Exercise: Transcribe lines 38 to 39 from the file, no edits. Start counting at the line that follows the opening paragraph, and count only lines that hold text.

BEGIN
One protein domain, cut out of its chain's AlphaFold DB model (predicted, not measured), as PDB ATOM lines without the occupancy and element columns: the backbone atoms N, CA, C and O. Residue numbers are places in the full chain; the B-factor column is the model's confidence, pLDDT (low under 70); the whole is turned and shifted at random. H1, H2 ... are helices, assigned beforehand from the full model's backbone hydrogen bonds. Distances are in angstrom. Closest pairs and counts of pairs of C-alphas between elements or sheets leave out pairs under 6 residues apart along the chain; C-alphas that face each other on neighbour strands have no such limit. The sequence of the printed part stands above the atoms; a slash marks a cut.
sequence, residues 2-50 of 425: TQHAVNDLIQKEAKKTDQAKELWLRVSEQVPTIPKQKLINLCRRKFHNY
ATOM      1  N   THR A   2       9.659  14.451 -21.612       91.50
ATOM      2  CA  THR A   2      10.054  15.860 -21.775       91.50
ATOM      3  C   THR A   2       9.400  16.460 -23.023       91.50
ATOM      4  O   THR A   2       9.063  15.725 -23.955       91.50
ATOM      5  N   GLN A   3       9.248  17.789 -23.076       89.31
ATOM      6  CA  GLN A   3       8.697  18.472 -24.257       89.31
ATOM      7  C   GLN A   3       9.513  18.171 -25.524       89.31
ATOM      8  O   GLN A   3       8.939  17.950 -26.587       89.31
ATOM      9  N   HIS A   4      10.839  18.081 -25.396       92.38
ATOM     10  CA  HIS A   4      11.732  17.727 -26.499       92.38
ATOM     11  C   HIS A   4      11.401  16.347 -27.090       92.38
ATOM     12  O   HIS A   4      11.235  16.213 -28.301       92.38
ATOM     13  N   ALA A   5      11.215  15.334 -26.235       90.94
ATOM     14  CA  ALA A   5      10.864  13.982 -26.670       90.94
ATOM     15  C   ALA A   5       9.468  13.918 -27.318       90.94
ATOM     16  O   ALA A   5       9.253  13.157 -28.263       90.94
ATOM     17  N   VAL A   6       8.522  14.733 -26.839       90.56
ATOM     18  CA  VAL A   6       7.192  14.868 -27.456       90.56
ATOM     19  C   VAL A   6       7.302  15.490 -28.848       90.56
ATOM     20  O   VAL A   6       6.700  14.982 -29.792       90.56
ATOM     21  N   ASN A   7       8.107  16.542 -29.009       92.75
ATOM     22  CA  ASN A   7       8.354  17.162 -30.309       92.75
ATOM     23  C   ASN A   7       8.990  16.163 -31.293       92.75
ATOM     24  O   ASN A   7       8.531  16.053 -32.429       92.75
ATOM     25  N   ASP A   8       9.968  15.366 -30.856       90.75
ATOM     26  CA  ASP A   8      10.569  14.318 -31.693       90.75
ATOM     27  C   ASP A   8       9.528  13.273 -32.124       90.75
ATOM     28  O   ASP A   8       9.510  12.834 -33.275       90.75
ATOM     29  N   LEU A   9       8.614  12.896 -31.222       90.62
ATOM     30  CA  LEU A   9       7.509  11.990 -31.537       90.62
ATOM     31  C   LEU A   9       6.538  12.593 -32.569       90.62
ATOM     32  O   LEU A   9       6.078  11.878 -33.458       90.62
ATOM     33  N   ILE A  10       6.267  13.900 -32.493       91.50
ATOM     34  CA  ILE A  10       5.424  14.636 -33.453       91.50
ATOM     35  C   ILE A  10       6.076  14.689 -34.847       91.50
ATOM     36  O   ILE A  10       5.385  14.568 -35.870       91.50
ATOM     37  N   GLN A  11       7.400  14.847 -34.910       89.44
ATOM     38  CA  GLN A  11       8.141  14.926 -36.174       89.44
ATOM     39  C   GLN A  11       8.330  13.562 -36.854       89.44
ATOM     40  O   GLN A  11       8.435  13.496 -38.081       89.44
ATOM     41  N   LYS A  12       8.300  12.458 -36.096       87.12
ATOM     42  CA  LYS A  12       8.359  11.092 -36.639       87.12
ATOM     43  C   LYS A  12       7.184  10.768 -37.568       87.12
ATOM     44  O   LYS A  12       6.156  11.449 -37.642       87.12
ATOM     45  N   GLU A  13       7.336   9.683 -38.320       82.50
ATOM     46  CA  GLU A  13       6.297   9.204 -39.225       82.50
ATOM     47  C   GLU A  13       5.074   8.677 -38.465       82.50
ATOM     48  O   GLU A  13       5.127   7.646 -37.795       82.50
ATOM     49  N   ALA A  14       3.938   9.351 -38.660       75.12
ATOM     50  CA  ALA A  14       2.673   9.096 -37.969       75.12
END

ATOM     37  N   GLN A  11       7.400  14.847 -34.910       89.44
ATOM     38  CA  GLN A  11       8.141  14.926 -36.174       89.44